Speaking of storage, Ford calls the unit between the front seats the ‘Megaconsole’ with a whopping 17 litres of space – about the same as a large soft drink from a US fast food outlet. Bright, 10-colour LED light strips surround the driver and front passenger, and there’s a smaller display for the dials behind a square-edged steering wheel with touch-sensitive buttons on it. 

There’s plenty of plush-feeling materials to make it feel classier, although as we’re car geeks we noticed items like the electric window and light controls are lifted from the Volkswagen ID.4. 

New tech features include a big soundbar mounted right on top of the dash for blasting Bruce Springsteen, plus Ford’s latest software for full-screen sat-nav mapping. 

So is it practical? It’s an electric SUV, so it needs to be. Inside there’s plenty of room for four adults, or five for short journeys, although a 450-litre boot is quite a bit smaller than the Volkswagen and Skoda. There’s an adjustable boot floor and the seats fold flat for 1400 litres of space (250 litres less than the ID.4), but there’s no ‘frunk’ or front boot like there is in a Tesla Model Y. 

I’m intrigued. What is the electric range of the new Ford Explorer? 

Ford is keeping technical details under wraps for now, but it’s expected that the Explorer will have a 52kWh (usable) battery in low-end versions and a 77kWh option for high-spec cars.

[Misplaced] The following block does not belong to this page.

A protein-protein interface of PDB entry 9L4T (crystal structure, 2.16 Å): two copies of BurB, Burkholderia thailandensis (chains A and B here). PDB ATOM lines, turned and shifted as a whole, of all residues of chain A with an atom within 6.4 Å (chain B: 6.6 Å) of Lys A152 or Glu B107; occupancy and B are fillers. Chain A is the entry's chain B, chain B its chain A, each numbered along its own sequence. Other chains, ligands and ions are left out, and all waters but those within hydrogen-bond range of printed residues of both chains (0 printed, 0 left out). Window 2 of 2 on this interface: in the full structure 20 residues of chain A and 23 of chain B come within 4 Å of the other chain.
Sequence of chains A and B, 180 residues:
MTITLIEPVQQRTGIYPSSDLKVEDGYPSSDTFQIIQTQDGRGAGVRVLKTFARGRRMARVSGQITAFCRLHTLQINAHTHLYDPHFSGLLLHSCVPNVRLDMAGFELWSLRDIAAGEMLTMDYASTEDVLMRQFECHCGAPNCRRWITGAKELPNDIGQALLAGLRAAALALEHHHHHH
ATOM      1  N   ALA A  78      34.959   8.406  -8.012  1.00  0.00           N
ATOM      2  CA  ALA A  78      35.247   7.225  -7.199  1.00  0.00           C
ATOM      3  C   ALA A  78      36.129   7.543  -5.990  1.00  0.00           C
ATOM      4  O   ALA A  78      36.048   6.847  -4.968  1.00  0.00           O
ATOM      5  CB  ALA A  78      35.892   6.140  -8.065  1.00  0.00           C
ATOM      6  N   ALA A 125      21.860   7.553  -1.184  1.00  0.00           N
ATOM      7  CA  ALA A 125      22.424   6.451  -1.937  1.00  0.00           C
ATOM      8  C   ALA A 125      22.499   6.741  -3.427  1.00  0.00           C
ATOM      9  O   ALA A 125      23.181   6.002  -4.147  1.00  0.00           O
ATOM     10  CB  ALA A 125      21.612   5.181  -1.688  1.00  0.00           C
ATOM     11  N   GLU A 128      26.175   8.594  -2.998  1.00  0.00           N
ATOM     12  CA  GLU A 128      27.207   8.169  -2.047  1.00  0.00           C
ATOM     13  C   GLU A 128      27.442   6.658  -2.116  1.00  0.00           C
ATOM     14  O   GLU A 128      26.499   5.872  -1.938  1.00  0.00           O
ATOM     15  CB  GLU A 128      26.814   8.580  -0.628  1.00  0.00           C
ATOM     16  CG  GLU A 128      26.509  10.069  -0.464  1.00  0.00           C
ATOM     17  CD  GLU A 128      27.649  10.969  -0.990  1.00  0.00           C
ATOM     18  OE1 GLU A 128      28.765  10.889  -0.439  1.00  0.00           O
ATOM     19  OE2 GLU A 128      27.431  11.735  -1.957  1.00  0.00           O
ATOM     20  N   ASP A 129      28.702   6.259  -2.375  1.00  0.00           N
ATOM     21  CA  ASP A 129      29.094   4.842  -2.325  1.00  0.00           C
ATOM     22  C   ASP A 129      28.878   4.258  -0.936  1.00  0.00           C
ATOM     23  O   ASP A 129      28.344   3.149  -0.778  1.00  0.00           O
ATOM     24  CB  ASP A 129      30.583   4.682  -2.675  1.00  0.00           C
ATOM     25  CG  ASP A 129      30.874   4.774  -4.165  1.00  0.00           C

In the longest range version (with rear-wheel drive, a single motor and around 282bhp) Ford is targeting a range of up to 316 miles – a very competitive figure that’s not far off the Tesla Model Y Long Range.  

Rapid charging speeds should be up to 170kW for this version, with lesser versions charging a bit more slowly. However Ford claims a 10-80% top up is possible in 25 minutes. 

Also available is a top-of-the-range 335bhp four-wheel drive model (expect a 300-mile range for that) and an entry-level 168bhp rear-wheel drive version that’ll manage up to 220 miles on a charge. Those figures aren’t quite as impressive as other versions of the Model Y, but then this should be a cheaper car.

What are the Ford Explorer’s rivals?  

It’s hardly a surprise that if you’re in the market for the Ford Explorer then you’ll probably be looking at the related Volkswagen ID.4 and Skoda Enyaq too. 

It’s tough to ignore the hugely popular Tesla Model Y, too, especially as it’s more practical than the Ford. You should also consider the Hyundai IONIQ 5, Kia EV6 and Nissan Ariya, or if you’re looking for a more premium badge check out the Jaguar I-PACE, Audi Q4 e-tron and Volvo XC40 Recharge.  

New Ford Explorer: prices, specs and release date 

The Explorer will be available to order in the next few months, with deliveries expected by the end of 2023 or early 2024 depending on various factors.  

We don’t know how much it will cost yet, though. Ford representatives hinted at a starting price of around £40,000, which is about the same as an equivalent ID.4 and around £10k (or at least £200 a month with leasing) cheaper than a Mustang Mach-E.  

We also don’t have spec detail yet, but Ford claims generous equipment even on entry-level trims including heated seats and a heated steering wheel, the dash-mounted soundbar and that large central touchscreen. 

Want an electric SUV from Ford but want it on your driveway sooner? You'll want the Ford Mustang Mach-e. Why not check out our latest in-stock deals with GRIDSERVE Car Leasing delivered to your door and with three months of free EV charging included.